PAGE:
Hagel is the type of conservative Conservatives should seek to emulate: cautious in his foreign policy and strong in his moral convictions. His moral convictions would also entail respect for the much debated second amendment, because defending my wife and children is a moral issue. So Obama was right: there is still something sacred about sticking to our guns and religion.

Andrew Bacevich in his fascinating piece in the Jan/Feb edition of The American Conservative echoes some of these thoughts. Andrew alerted me some years ago to the dangers of Imperialism. In his piece, he says we need a little more of Flannery O’Connor and less of Ayn Rand.[1] He offers an appetizing reason to sprinkle O’Connor into the formation of an authentic Conservative Party. The Flannery O’Connor flavor includes a healthy dose of community living, which is “our best hope of enjoying a meaningful earthly existence.” Lots of cheers there! Also, the agenda may need to be salted with something more than fancy-dressed charlatans “peddling the latest Big Idea That Explains Everything.” Karl Rove, say good-bye. Neo-Conservatives proposing a world police State, say good-bye. You are just not conservative enough for us. We can’t put our house in order if we are spending our time and money in fixing other people’s houses. On the moral side of things, Bacevich says that our big problem is the “collapse of heterosexual marriage as an enduring partnership…”[2] Let’s not overlook our mistakes and blame it on their moral failure. Jesus had a few things to say to that line of reasoning.

Chesterton argued that conservatives need to conserve something. But the problem is conservatives are having a hard time defining what they ought to conserve.

In short, a robust conservative agenda entails the recovery of a moral and transcendent view of life and a profound commitment to a community where Chesterton and  O’Connor would be welcomed guests of honor.

[1] Cover Story, American Conservative.

[2] Rich Lusk deals with this in The Church-Friendly Family. You should get yourself a copy…go ahead, I’ll wait.

The Poor and Defenseless

The good news to the poor Jesus came to preach (Luke 4) is the good news to the defenseless in the womb by implication. The poor is usually swallowed by those who take his life by force. The good news of Jesus is the news that those oppressed from without have an advocate within. The God who sees all things and who does all things well (Ps. 139) delivers His good news and men and women despise it (Luke 4:29).

The recent attempt to celebrate the 40 years of Roe V. Wade by sexualizing an ad is not just “creepy” as so many have observed, but also a strategic move. Secularists and pro-death advocates know that the only way to make a position attractive is by desensitizing  us to the ugliness and horrors of its practice.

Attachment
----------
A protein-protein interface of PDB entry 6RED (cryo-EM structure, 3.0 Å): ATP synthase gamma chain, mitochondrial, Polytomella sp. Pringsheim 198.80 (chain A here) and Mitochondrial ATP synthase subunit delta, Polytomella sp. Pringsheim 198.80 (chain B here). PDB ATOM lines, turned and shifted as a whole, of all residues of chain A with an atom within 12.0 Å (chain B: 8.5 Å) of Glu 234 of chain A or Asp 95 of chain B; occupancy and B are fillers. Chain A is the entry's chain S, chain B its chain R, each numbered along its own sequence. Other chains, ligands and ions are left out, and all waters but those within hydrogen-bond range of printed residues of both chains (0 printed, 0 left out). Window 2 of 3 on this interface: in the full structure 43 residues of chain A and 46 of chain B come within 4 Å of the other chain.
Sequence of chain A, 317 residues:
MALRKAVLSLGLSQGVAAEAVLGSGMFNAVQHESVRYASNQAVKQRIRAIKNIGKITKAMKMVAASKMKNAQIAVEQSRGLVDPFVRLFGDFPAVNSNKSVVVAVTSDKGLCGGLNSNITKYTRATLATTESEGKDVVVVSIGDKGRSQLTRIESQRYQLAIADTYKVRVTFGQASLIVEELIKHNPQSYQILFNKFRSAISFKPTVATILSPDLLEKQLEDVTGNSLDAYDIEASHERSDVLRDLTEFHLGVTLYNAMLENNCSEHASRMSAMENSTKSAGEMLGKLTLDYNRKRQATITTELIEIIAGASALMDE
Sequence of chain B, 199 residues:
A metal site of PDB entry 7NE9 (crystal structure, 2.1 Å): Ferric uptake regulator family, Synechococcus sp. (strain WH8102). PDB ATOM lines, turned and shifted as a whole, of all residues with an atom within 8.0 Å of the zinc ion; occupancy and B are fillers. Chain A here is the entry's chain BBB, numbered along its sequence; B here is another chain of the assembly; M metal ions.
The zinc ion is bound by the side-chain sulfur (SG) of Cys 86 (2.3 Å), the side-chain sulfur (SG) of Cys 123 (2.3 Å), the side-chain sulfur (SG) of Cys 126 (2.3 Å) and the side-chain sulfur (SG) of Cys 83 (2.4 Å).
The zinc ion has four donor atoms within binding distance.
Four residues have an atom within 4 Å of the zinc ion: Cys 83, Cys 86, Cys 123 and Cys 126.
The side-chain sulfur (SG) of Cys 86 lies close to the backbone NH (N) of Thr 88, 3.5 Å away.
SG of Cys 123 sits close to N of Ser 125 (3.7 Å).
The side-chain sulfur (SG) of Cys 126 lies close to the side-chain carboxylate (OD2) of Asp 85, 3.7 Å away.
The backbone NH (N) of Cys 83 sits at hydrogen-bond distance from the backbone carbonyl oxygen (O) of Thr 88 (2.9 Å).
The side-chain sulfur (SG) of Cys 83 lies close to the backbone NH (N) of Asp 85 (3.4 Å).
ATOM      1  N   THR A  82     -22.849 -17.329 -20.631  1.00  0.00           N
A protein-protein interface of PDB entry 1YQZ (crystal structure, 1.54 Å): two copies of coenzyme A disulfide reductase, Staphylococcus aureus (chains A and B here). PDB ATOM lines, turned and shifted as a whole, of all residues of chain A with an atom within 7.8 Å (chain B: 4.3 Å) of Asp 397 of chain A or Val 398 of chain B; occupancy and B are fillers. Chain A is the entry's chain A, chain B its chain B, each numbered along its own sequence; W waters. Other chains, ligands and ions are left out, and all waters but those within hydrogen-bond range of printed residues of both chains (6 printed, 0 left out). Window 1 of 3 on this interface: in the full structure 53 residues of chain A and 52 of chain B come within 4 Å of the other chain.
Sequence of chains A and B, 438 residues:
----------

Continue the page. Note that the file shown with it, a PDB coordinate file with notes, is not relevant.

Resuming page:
But God is not mocked (Ps. 2).

The devil wants Jesus to turn a stone into bread. He wants the final Adam to eat of the fruit before it is time. He wants to make power and authority sexy. But our blessed Lord knows that cross comes before crown. Authority is God’s to give (Ps. 72) not Satan’s to distribute. Similarly, the pro-death movement offers satanic bread to young women. “If only you bow down to the culture of death, then you will be free. If only you go through with this abortion you will live happily with no burden.” These are all lies, and as my fundamentalist brothers like to say, “they are straight from the pit of hell.”

The Edenic temptation did not fail in the garden, and it will continue to succeed unless young women, by the power of the Spirit enlivening the Church in her message and charity, change their attitudes and worldview about the nature and meaning of life.

At the heart of the Lucan reading in 4:16-30 is Jesus’ reading of Isaiah 58 & 61. Isaiah 58 concludes with a promise of Sabbath rest to the people. This is a fitting picture of Jesus’ promise for deliverance and liberation of the oppressed. Indeed the Church’s prayer is that life would find its Sabbath rest from the death grip of Roe v. Wade and the culture of death. The good news of the Gospel Jesus proclaimed that caused so much fury among the Nazareth crowd is the same message preached today. The Herods of old are alive and well. They still seek to imprison and kill little infants. But by God’s grace, the year of the Lord’s favor will stop the crying of Rachel, and console her and many others with life, and life more abundantly.

5 Best Pro-Life Sermons

Jan. 22 marks the 40th anniversary of Roe v. Wade, a decision that has taken the lives of over 50 million children. A decision the Church has been actively seeking to dismantle.

To help us understand this issue, I have compiled a small list of the best pro-life sermons against the works of darkness and the abortion industry. I pray that this will encourage Pastors to preach against abortion this Sunday.

Moloch Worship by John Weaver, Freedom Ministries
Text: Deuteronomy 18:9-14

Feminism and The Abortion Holocaust by Rev. Brian Schwertley, Westminster Presbyterian Church
Text: Psalm 139

Fools Love Death by Pastor John Stoos, Church of the King Sacramento
Text: Matthew 2

Godly Children: Arrows of Mighty Warriors by Rev. Joe Morecraft III, Chalcedon Presbyterian Church
Text: Psalm 127

Adultery and Abortion by Pastor Dennis Tuuri, Reformation Covenant Church
Text: Deuteronomy 22:13-30